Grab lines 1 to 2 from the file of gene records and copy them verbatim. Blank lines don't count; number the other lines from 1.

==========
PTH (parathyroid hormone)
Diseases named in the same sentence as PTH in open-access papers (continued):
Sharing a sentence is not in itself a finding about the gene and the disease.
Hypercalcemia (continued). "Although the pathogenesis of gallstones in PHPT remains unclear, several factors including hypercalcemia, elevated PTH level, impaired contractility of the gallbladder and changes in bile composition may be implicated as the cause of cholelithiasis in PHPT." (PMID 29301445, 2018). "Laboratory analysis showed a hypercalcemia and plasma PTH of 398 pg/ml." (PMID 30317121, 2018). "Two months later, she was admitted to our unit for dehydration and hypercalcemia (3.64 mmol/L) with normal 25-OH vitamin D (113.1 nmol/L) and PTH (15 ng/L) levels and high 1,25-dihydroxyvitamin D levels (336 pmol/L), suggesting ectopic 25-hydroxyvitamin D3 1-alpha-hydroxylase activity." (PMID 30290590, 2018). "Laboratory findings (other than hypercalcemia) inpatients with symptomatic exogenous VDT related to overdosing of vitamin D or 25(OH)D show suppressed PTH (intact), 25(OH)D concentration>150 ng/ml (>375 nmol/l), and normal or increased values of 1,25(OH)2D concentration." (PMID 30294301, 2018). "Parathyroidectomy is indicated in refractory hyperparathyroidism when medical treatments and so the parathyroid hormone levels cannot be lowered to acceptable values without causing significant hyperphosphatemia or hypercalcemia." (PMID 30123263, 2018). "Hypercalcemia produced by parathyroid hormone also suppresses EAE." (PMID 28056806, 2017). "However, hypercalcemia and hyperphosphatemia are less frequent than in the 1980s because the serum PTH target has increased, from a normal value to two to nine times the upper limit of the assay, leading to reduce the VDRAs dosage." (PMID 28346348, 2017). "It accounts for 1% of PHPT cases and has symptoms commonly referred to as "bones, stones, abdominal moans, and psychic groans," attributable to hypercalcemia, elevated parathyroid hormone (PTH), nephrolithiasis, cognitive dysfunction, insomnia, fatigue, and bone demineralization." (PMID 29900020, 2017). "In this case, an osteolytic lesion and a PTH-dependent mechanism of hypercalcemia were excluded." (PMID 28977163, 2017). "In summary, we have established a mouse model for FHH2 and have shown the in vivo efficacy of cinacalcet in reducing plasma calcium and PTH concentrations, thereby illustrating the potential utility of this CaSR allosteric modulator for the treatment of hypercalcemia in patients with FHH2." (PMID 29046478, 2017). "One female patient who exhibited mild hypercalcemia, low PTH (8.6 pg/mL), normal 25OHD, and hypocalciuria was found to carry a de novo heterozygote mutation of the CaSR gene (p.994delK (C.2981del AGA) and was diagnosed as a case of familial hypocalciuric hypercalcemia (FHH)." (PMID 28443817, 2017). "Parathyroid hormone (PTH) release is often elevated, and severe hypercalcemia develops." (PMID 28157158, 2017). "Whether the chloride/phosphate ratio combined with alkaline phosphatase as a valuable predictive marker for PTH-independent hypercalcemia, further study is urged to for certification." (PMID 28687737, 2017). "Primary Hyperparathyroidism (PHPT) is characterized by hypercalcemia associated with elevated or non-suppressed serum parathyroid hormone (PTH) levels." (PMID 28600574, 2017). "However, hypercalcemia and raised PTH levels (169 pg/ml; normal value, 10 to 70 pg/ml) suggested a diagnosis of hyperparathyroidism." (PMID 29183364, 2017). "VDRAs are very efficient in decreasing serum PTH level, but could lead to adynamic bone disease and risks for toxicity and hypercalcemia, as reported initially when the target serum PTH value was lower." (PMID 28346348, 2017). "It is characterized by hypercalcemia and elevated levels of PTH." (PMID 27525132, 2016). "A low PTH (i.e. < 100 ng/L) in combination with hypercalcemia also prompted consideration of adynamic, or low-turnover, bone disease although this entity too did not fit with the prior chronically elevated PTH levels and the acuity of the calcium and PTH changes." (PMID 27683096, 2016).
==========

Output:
PTH (parathyroid hormone)
Diseases named in the same sentence as PTH in open-access papers (continued):